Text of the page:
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Sensation and Perception - Chapter 3

Sensation and Perception - Chapter 3 - Chapter 3 Sensation...

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Chapter 3- Sensation and Perception Sensation- input about the physical world provided by our sensory receptors Perception- the process through which we select, organize and interpret input about sensory receptors. Sensation Sensory receptors located in our eyes, ears, nose, tongue and elsewhere are responsible for the coding task. The sights, sounds and smells which we experience are converted into neural signals and are transmitted to the brain via sensory nerves. This is known as transduction. Sensory Thresholds Hallucinations are spontaneous internal patterns of neural activities generated by the visual system in the face if diminished external sensory stimulation. Absolute thresholds- the smallest amount of a stimulus we can detect 50 percent of the time. One complication with absolute thresholds is the variation in sensitivity to stimulus from moment to moment due to ones body staying at optimum levels otherwise known as homeostasis. Signal Detection Theory- a theory suggesting that there are no absolute thresholds for sensations. Rather, section of the stimuli depends on their physical energy and on internal factors such as the relative costs and benefits associated with the detecting their presence. Ex. Doctor spending money Difference thresholds- the amount of change in a threshold un a stimulus required before a person can detect the shift. Ex. Tasting something, then adding salt and tasting the difference. Just noticeable difference - the smallest amount of change in a physical stimulus necessary for an individual to notice a difference in the intensity of a stimulus. Ex. When music is being played low turning it up a little is noticeable while when it is really loud turning it down slightly is not noticed greatly. Subliminal Threshold - the presumed ability to perceive a stimulus that is below the threshold for conscious experience. Ex. Flashing advertisements for a split second. Sensory Adaptation Reduced sensitivity to unchanging stimuli over time. Ex. Cold water feels good after a while. Vision The Eye: It’s basic structure Light rays first pass through the thin transparent layer called the cornea and enter the pupil, the round opening just behind the cornea.(the less light present the wider the pupil opens). These adjustments are conducted by the iris, the colour part of the eye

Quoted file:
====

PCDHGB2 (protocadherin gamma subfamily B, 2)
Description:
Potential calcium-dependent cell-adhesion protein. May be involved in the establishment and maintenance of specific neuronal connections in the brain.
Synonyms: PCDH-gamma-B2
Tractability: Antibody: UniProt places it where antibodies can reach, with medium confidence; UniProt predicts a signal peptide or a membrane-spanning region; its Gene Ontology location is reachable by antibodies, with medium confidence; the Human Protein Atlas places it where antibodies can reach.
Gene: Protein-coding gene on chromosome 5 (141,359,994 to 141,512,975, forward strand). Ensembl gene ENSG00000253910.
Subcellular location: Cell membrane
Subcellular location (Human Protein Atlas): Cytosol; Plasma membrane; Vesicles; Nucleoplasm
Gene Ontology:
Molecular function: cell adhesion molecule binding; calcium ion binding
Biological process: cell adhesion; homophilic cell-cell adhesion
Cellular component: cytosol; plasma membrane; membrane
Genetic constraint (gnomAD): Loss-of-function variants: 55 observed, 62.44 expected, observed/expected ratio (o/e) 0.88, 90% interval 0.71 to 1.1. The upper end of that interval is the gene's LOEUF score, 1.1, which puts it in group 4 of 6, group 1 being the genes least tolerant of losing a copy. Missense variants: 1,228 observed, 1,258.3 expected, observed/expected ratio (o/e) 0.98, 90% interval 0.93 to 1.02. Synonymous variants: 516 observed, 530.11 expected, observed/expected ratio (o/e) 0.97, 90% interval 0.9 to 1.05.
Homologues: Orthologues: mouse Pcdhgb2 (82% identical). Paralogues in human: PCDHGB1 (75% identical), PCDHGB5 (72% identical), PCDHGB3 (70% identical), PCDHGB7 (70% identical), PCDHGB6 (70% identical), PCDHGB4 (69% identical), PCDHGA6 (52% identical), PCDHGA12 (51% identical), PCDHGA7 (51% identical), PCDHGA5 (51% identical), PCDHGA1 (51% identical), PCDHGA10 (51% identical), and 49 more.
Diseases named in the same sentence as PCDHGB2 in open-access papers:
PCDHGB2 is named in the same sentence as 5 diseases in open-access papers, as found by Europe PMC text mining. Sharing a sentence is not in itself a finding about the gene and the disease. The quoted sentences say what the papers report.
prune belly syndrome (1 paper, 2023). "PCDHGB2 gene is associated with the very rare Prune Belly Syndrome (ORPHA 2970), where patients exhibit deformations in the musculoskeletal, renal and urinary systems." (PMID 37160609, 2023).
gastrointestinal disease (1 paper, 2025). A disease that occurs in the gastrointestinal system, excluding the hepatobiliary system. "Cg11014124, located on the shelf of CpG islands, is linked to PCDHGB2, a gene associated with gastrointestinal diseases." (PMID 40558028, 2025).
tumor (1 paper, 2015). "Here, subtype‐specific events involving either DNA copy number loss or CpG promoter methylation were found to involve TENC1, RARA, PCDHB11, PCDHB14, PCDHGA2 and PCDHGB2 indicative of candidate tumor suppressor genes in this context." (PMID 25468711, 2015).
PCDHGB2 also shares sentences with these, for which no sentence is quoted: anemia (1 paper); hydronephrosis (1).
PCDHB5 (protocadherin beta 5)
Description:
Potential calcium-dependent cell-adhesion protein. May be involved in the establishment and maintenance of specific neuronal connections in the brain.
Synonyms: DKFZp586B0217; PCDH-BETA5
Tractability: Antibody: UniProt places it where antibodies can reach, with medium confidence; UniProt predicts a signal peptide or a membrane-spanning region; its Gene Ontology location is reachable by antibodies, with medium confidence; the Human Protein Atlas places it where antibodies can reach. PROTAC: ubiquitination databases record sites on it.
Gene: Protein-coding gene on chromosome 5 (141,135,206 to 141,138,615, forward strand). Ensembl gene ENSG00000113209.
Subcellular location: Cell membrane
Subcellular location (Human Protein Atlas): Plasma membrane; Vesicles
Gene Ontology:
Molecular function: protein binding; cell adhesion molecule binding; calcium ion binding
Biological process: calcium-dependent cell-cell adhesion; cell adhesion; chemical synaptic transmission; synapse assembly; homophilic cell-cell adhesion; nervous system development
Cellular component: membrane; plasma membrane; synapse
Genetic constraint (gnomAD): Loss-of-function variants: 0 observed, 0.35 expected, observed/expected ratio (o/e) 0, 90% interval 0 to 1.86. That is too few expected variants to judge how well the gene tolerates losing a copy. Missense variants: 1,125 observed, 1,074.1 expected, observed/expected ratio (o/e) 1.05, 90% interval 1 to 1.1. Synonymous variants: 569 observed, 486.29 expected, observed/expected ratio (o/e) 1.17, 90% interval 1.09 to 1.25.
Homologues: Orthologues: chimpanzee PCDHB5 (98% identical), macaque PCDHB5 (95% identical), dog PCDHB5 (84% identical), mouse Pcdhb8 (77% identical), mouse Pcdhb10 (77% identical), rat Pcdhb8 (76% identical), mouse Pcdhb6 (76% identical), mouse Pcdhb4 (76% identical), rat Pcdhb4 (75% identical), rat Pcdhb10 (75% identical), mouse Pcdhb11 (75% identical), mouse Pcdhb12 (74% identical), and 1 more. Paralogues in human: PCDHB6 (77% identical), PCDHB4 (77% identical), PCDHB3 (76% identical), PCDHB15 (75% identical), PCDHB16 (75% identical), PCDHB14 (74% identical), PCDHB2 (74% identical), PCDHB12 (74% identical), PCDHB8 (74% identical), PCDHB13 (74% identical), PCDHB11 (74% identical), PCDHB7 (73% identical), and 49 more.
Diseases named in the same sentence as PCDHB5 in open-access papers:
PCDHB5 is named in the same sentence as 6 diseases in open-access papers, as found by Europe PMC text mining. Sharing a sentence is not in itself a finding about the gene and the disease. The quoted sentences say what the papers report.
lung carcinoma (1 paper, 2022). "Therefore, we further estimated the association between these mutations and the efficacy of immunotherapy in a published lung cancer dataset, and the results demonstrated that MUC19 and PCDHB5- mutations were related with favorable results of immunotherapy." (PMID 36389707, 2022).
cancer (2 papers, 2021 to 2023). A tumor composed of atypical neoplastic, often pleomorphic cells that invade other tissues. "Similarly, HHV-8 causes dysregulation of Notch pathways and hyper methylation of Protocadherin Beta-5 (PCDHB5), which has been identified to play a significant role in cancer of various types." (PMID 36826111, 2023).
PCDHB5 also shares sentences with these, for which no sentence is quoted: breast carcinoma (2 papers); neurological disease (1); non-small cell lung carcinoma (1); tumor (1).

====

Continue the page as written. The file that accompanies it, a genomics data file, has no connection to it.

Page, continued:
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which contracts or expands the pupil. The light then passes through the lens, a clear structure whose shapes adjust to the permit us to focus on a object. Light rays leave the lens and are projected to the retina at the back of the eyeball. Usually the image to the retina is upside down but the brain interprets the information as upright. Cones- sensory receptors in the eye that play a crucial role in sensations of colour.
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